Next, try to focus in on exactly what you need to do to make your house functional for your family. You may not need as much space as you think. Bungalows are very popular right now, so there are tons of resources out there. Look at Bungalow Kitchens and Bungalow Bathrooms (both by Jane Powell) and Updating Classic America Bungalows by by M. Caren Connolly and Louis Wasserman, and other books, for ideas. If you live in an area with a lot of bungalows, drive around and see how other homeowners have modified theirs. Open houses (and house tours, if you can catch one) are a great way to pick up remodeling ideas.

Before talking to an architect or contractor (who are likely to tell you that remodeling is the right course), talk to a realtor in your area. He or she should be able to tell you what your property is worth as is and to give you an idea of how much you can invest without losing money when you sell.

Given that you'd have to move out of your house during the renovation, I really think you should also look at properties in your area to see if you might be able to find something you could love that fits your family without remodeling (and isn't in a flood zone).

If you do decide to go forward with remodeling, it would be good to have an architect involved. The _typical_ contractor doesn't have a great deal of architectural sensitivity.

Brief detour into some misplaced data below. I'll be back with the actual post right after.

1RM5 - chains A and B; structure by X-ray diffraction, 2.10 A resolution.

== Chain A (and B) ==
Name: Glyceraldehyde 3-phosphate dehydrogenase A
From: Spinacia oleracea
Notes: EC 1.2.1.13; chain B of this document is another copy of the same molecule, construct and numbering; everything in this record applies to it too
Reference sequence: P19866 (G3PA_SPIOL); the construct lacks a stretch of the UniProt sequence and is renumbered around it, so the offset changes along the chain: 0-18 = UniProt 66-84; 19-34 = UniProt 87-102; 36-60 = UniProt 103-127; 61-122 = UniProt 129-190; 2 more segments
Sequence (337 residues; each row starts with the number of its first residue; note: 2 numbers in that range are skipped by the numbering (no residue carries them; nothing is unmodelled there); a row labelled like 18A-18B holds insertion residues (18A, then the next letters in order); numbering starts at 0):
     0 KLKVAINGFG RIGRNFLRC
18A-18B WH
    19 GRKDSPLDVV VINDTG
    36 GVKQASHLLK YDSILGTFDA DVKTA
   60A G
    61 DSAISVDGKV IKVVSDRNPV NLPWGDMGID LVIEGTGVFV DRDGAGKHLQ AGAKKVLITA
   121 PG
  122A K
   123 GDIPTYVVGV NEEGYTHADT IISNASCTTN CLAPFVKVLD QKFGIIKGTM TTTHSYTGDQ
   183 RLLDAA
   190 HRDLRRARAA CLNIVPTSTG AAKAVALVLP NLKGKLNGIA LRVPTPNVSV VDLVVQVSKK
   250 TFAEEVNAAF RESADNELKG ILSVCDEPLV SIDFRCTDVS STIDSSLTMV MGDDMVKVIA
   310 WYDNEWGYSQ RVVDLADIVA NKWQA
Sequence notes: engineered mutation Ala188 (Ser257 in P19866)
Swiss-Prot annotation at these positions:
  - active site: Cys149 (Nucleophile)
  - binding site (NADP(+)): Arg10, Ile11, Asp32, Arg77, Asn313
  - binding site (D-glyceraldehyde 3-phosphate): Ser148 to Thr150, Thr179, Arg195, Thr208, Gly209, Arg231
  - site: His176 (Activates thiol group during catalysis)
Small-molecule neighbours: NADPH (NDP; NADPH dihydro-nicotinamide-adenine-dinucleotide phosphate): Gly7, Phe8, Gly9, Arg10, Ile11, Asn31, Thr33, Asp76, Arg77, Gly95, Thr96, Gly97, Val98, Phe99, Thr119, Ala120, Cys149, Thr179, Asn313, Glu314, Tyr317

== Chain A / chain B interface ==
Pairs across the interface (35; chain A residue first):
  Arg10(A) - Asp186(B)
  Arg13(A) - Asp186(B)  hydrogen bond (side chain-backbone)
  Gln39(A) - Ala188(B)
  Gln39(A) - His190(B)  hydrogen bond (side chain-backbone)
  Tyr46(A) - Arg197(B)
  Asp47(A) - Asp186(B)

Here is a link that might be useful: Updating Classic America Bungalows: Design Ideas for Renovating, Remodeling, and Building New

    Bookmark   July 2, 2010 at 4:06PM
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live_wire_oak

Better also throw real estate agent into the mix. Get an assessment from a local realtor as to your home's current market value and have her give you ideas as to what the amount of money you propose spending could buy you elsewhere. Make sure she knows that you are now located in a flood zone and that the property has restrictions on it.

I doubt seriously if 51% of a home's value spent will make a small bungalow into a spacious surburban abode unless that home is priced in the mid 600s and above. Additions are always more expensive than you think, and what if you go over that 51%? What happens then? Will you have to spend another 100% to satisfy local codes? What if worst case scenario occurs and you have to bring the whole home up to modern code? Can you afford that? Would you ever get any of the remodel money back in added home value, even if you "only" spent 51% of the home's value? How much in debt will you have to go to spend 51% or 100% or more?

The simplest and least expensive scenario would be to move, or to a teardown and rebuilt--if the property wasn't in a flood zone. The flood zone thing really takes a whack out of current and future market value--even if the entire home is renovated to be up to current code.

    Bookmark   July 2, 2010 at 6:48PM
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turtles226_yahoo_com

Hi...I was wondering what you decided to do...my husband and I are in the same situation. We would like to take off about 6 feet of our house (the part that's in a flood zone) and add on to the other side.

    Bookmark   February 6, 2011 at 3:54PM